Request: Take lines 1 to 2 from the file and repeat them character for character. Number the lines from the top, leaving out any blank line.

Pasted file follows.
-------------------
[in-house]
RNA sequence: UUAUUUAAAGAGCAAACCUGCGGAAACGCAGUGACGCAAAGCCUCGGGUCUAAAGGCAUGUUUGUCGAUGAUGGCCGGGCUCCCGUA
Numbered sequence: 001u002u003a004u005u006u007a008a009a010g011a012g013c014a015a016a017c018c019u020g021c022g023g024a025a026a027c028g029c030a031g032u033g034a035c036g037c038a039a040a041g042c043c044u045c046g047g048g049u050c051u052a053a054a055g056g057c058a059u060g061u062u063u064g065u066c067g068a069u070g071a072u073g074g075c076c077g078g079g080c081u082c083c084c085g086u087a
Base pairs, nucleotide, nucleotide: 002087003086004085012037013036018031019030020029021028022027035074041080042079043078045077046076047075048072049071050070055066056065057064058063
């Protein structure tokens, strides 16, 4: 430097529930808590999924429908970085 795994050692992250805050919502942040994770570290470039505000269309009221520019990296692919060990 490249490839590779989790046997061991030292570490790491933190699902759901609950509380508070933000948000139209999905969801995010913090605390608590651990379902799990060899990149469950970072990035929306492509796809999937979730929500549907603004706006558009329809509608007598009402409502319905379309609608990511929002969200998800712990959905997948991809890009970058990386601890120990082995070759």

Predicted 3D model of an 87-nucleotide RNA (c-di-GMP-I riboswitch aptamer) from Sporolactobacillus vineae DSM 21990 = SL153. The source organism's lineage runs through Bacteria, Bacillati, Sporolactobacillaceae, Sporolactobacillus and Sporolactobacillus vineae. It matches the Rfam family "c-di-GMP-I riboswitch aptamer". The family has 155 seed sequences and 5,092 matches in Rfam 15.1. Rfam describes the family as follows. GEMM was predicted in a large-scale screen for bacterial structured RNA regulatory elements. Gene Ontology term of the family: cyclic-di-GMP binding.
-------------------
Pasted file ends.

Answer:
[in-house]
RNA sequence: UUAUUUAAAGAGCAAACCUGCGGAAACGCAGUGACGCAAAGCCUCGGGUCUAAAGGCAUGUUUGUCGAUGAUGGCCGGGCUCCCGUA